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Differentiation. 1986;33(2):168-74.

Retention of lens specificity in long-term cultures of diploid rabbit lens epithelial cells.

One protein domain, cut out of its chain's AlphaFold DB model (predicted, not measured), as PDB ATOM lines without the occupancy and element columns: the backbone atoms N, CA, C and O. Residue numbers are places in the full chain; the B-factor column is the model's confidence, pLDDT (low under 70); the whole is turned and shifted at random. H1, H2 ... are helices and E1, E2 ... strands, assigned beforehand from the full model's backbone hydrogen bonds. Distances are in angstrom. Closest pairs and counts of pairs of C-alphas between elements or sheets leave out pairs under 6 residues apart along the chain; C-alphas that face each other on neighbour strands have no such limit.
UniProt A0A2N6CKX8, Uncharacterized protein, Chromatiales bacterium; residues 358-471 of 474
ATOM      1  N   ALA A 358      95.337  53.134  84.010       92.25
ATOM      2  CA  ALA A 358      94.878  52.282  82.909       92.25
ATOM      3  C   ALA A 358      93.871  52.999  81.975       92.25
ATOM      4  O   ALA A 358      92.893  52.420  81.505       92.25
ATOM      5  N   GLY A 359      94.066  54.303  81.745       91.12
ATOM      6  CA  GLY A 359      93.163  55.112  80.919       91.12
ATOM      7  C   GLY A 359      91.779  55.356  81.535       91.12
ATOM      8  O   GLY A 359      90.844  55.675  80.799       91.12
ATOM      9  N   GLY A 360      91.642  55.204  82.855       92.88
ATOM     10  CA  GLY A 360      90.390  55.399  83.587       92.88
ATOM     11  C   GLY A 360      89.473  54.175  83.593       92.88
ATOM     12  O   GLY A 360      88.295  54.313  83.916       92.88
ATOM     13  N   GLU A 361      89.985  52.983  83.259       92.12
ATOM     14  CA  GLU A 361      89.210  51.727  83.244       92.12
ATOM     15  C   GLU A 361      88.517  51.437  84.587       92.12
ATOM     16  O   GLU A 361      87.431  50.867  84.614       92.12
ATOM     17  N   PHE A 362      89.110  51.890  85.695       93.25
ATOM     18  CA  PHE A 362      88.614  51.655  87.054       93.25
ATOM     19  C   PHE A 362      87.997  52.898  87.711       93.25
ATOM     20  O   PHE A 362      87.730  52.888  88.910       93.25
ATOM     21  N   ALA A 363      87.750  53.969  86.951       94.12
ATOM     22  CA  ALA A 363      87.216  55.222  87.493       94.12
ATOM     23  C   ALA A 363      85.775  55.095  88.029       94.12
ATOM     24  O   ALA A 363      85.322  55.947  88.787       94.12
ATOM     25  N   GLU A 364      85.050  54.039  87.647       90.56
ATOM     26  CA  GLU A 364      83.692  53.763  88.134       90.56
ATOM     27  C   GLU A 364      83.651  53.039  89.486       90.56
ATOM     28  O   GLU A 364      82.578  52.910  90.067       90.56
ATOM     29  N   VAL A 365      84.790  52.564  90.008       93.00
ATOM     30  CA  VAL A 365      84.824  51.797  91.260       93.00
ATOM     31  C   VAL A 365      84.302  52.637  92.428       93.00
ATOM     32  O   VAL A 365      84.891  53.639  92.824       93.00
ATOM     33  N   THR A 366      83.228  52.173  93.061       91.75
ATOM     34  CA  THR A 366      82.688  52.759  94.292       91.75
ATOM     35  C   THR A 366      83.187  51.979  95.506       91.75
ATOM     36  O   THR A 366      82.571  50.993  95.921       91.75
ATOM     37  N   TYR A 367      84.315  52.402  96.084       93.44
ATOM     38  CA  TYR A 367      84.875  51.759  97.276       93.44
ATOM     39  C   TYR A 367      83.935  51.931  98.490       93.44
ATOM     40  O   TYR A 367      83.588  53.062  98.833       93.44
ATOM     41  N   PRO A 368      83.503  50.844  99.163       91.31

Rabbit lens epithelial cells from newborn animals exhibited limited growth when cultured under standard conditions. Cell lines were generated when explants from individual lenses were cultured in medium supplemented with conditioned medium or untreated rabbit serum. All lines exhibited a stable epithelial morphology. One line, N/N1003A, was examined extensively with respect to its growth, ploidy, and maintenance of lens-specific functions. Cells at population-doubling level (pdl) 120 exhibited a normal chromosomal banding pattern, were diploid, were non-tumorigenic in vivo, did not grow in suspension culture, and did not exhibit sustained growth in medium supplemented with low concentrations of serum. The shape of the growth curves and the final density for cells at pdl 24 and 181 exposed to various concentrations of serum were identical. The cells showed no diminution in growth as a function of in vitro age. The cells retained lens-specific functions. Proteins were isolated from cells at pdl 40 and 170, and were separated on polyacrylamide gels. Western immunoblot analysis using antiserum to alpha-crystallin, a tissue-specific protein found in lens epithelial cells in vivo, indicated the presence of alpha-A- and alpha-B-crystallin polypeptides. The cells also contained the transcription factors required for activating the murine alpha-A-crystallin gene promoter, which is known to function with precise tissue specificity. When an expression vector including the bacterial chloramphenicol acetyltransferase (CAT) gene controlled by the alpha-A-crystallin gene promoter was introduced into the lens epithelial cells, the CAT gene was expressed.(ABSTRACT TRUNCATED AT 250 WORDS).

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